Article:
Four-member RHS auto team splits $3,000 top prize in national hot rod competition
By PIXIE SULSER
“Communication was the key to their success,” Ramona High School auto teacher Robert Grace said of the junior class auto team’s first-place win at the National Hot Rod Association (NHRA) competition held at the Pomona Fairgrounds.
Team members Ryan Hall, Mike Jones, David Taft, and Brandon Arthur put forth a “total team effort” to earn top honors out of 17 other teams, said Grace. The team took home a $3,000 check and another trophy for the RHS auto program showcase.
The RHS junior and senior teams prepared for weeks, studying during class and after school under the direction of Grace and fellow ROP (Regional Occupational Program) teacher Mike Saavedra. A week before the competition, the teams attended a qualifying event designed to select only the top eight qualifiers to battle in the main event at the Pomona Fairgrounds. When the dust settled, both Ramona teams had earned a chance to compete.
On the day of the 24th Annual NHRA Career Opportunities Fair, the Ramona teams went head to head against six other top rated groups in what Grace described as a “very difficult” written test on auto industry standards. The studying paid off as RHS had two of the four teams in the semi-final round.
The semi-finals found each team focusing on electrical trouble shooting as they raced to diagnose problems and rewire a turn signal.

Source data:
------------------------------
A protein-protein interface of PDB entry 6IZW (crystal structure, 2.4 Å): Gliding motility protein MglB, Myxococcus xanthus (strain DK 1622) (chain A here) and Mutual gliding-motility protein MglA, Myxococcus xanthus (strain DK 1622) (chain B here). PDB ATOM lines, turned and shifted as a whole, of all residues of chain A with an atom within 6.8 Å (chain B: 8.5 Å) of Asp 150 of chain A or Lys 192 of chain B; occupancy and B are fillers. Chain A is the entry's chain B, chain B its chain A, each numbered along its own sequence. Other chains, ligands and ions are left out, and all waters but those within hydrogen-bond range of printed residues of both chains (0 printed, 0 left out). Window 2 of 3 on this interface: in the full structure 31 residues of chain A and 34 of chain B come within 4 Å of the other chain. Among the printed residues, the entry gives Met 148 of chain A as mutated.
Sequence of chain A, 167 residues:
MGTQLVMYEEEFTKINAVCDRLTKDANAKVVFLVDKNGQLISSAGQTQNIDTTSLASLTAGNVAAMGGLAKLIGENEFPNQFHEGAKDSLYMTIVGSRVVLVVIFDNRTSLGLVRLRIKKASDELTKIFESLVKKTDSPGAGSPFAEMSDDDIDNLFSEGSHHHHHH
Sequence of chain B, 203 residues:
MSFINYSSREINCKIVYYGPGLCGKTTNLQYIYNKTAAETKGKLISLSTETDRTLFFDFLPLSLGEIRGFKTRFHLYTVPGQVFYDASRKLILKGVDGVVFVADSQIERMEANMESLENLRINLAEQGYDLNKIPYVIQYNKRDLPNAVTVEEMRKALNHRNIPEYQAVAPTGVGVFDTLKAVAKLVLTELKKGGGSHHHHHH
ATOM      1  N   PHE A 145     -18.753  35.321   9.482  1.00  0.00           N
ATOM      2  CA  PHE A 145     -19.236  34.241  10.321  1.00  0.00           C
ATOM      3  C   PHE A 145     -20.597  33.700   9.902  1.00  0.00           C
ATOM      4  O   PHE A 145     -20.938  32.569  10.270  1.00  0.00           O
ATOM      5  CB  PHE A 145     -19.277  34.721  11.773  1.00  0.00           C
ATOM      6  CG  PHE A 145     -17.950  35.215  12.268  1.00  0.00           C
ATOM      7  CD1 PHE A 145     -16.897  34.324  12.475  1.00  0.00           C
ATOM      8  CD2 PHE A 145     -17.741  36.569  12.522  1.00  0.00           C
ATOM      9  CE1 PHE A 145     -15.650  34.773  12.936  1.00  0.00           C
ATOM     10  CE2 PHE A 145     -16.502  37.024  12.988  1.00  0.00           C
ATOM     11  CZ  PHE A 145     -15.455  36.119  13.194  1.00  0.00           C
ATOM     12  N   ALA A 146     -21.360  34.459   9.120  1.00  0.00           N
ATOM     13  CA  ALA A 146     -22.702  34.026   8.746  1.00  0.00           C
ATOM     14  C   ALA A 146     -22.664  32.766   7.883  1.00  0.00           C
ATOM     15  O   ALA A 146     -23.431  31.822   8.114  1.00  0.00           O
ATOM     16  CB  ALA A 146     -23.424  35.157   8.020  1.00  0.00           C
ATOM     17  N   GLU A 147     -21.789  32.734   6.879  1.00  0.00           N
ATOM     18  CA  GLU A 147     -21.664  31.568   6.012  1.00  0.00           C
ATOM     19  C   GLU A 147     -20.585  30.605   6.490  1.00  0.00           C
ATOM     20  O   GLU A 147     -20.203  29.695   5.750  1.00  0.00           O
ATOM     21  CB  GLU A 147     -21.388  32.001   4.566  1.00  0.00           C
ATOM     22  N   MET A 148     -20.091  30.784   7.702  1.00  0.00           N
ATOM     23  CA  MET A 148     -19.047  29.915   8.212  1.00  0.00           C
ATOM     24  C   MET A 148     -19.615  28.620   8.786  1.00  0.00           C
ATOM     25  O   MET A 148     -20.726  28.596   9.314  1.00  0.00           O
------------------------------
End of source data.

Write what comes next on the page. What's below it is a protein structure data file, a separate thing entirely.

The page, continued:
“It was a think on your feet, go as fast as you can kind of event,” said Grace.
The RHS juniors were the only team to end up with a fully functioning turn signal, putting them right into the finals against the second-place team from Rim of the World High School in Lake Arrowhead, Calif. The RHS senior team placed third in the contest.
“Basically,” explained Grace, “the final competition consisted of working on a non-operational T-bucket roadster. The teams had to crank it and then get it to run. The team that could do it first would be the champ.”
Ramona walked away victorious.
The NHRA event is the only competition that pays the winners directly, so the four-man team of Hall, Jones, Taft and Arthur will split their $3,000 in winnings. Grace said that usually the awards are in the form of scholarships rather than a direct payment.
“Watching the team work under pressure and complete the project is really the highlight of the challenge,” said Grace. “These types of situations, whether they win or not, creates a workplace confidence and gives these students an edge in the job market some day. Just like any other competitor, the auto athlete walks away with higher self-esteem, a sense of pride in a job well done, and the knowledge that he or she proudly represented Ramona High School.”
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